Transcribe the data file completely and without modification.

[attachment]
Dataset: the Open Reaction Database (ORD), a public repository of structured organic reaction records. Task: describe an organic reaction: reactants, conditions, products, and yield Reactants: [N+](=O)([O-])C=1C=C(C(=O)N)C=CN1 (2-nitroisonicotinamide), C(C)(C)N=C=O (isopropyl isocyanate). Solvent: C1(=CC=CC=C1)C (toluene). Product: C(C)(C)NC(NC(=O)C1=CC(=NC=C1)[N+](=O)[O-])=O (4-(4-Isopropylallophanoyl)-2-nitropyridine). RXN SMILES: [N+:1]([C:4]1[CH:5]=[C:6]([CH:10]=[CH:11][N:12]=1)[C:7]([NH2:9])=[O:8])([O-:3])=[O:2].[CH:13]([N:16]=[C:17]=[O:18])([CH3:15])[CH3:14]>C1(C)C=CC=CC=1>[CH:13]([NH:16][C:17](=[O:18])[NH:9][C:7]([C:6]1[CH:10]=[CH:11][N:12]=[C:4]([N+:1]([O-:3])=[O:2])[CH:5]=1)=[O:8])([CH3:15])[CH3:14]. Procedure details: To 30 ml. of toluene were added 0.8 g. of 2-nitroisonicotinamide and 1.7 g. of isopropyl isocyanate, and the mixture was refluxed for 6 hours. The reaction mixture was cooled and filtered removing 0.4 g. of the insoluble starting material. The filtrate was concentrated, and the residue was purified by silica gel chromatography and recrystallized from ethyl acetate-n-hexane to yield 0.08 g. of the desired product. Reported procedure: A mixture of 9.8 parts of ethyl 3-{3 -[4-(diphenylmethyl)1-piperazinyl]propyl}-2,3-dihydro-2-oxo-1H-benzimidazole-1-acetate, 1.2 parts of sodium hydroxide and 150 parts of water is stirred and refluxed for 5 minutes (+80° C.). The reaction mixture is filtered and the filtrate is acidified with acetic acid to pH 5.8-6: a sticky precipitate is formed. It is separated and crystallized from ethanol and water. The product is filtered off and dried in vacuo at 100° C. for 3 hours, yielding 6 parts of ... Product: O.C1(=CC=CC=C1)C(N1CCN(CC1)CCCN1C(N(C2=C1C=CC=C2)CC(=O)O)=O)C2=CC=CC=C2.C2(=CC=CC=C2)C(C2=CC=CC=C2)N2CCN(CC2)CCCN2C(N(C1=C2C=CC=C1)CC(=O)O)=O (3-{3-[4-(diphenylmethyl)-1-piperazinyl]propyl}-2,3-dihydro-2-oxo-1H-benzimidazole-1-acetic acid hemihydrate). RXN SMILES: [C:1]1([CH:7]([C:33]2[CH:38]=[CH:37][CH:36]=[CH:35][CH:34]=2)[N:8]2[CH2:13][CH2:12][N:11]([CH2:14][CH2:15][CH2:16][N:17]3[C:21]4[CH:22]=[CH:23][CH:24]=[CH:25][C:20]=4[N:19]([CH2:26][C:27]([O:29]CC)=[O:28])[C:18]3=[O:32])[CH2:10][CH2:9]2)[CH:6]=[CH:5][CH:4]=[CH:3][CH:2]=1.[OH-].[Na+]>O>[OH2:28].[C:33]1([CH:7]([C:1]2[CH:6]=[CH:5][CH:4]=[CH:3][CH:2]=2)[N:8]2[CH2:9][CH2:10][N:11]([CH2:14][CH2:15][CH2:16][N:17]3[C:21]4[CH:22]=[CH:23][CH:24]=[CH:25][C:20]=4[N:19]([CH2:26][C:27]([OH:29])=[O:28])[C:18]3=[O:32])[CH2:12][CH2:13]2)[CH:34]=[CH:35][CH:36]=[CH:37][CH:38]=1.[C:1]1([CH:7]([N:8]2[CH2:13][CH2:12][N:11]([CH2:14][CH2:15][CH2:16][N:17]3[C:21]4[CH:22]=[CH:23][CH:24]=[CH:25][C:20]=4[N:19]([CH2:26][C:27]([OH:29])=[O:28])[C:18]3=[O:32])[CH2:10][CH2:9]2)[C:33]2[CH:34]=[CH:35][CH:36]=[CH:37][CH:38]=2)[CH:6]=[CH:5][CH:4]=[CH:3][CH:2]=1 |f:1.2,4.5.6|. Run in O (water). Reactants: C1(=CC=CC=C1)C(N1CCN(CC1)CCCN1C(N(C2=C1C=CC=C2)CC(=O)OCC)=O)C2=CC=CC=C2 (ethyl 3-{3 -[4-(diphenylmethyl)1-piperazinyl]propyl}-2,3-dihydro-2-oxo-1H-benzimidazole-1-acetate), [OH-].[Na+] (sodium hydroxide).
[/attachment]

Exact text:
Dataset: the Open Reaction Database (ORD), a public repository of structured organic reaction records. Task: describe an organic reaction: reactants, conditions, products, and yield Reactants: [N+](=O)([O-])C=1C=C(C(=O)N)C=CN1 (2-nitroisonicotinamide), C(C)(C)N=C=O (isopropyl isocyanate). Solvent: C1(=CC=CC=C1)C (toluene). Product: C(C)(C)NC(NC(=O)C1=CC(=NC=C1)[N+](=O)[O-])=O (4-(4-Isopropylallophanoyl)-2-nitropyridine). RXN SMILES: [N+:1]([C:4]1[CH:5]=[C:6]([CH:10]=[CH:11][N:12]=1)[C:7]([NH2:9])=[O:8])([O-:3])=[O:2].[CH:13]([N:16]=[C:17]=[O:18])([CH3:15])[CH3:14]>C1(C)C=CC=CC=1>[CH:13]([NH:16][C:17](=[O:18])[NH:9][C:7]([C:6]1[CH:10]=[CH:11][N:12]=[C:4]([N+:1]([O-:3])=[O:2])[CH:5]=1)=[O:8])([CH3:15])[CH3:14]. Procedure details: To 30 ml. of toluene were added 0.8 g. of 2-nitroisonicotinamide and 1.7 g. of isopropyl isocyanate, and the mixture was refluxed for 6 hours. The reaction mixture was cooled and filtered removing 0.4 g. of the insoluble starting material. The filtrate was concentrated, and the residue was purified by silica gel chromatography and recrystallized from ethyl acetate-n-hexane to yield 0.08 g. of the desired product. Reported procedure: A mixture of 9.8 parts of ethyl 3-{3 -[4-(diphenylmethyl)1-piperazinyl]propyl}-2,3-dihydro-2-oxo-1H-benzimidazole-1-acetate, 1.2 parts of sodium hydroxide and 150 parts of water is stirred and refluxed for 5 minutes (+80° C.). The reaction mixture is filtered and the filtrate is acidified with acetic acid to pH 5.8-6: a sticky precipitate is formed. It is separated and crystallized from ethanol and water. The product is filtered off and dried in vacuo at 100° C. for 3 hours, yielding 6 parts of ... Product: O.C1(=CC=CC=C1)C(N1CCN(CC1)CCCN1C(N(C2=C1C=CC=C2)CC(=O)O)=O)C2=CC=CC=C2.C2(=CC=CC=C2)C(C2=CC=CC=C2)N2CCN(CC2)CCCN2C(N(C1=C2C=CC=C1)CC(=O)O)=O (3-{3-[4-(diphenylmethyl)-1-piperazinyl]propyl}-2,3-dihydro-2-oxo-1H-benzimidazole-1-acetic acid hemihydrate). RXN SMILES: [C:1]1([CH:7]([C:33]2[CH:38]=[CH:37][CH:36]=[CH:35][CH:34]=2)[N:8]2[CH2:13][CH2:12][N:11]([CH2:14][CH2:15][CH2:16][N:17]3[C:21]4[CH:22]=[CH:23][CH:24]=[CH:25][C:20]=4[N:19]([CH2:26][C:27]([O:29]CC)=[O:28])[C:18]3=[O:32])[CH2:10][CH2:9]2)[CH:6]=[CH:5][CH:4]=[CH:3][CH:2]=1.[OH-].[Na+]>O>[OH2:28].[C:33]1([CH:7]([C:1]2[CH:6]=[CH:5][CH:4]=[CH:3][CH:2]=2)[N:8]2[CH2:9][CH2:10][N:11]([CH2:14][CH2:15][CH2:16][N:17]3[C:21]4[CH:22]=[CH:23][CH:24]=[CH:25][C:20]=4[N:19]([CH2:26][C:27]([OH:29])=[O:28])[C:18]3=[O:32])[CH2:12][CH2:13]2)[CH:34]=[CH:35][CH:36]=[CH:37][CH:38]=1.[C:1]1([CH:7]([N:8]2[CH2:13][CH2:12][N:11]([CH2:14][CH2:15][CH2:16][N:17]3[C:21]4[CH:22]=[CH:23][CH:24]=[CH:25][C:20]=4[N:19]([CH2:26][C:27]([OH:29])=[O:28])[C:18]3=[O:32])[CH2:10][CH2:9]2)[C:33]2[CH:34]=[CH:35][CH:36]=[CH:37][CH:38]=2)[CH:6]=[CH:5][CH:4]=[CH:3][CH:2]=1 |f:1.2,4.5.6|. Run in O (water). Reactants: C1(=CC=CC=C1)C(N1CCN(CC1)CCCN1C(N(C2=C1C=CC=C2)CC(=O)OCC)=O)C2=CC=CC=C2 (ethyl 3-{3 -[4-(diphenylmethyl)1-piperazinyl]propyl}-2,3-dihydro-2-oxo-1H-benzimidazole-1-acetate), [OH-].[Na+] (sodium hydroxide).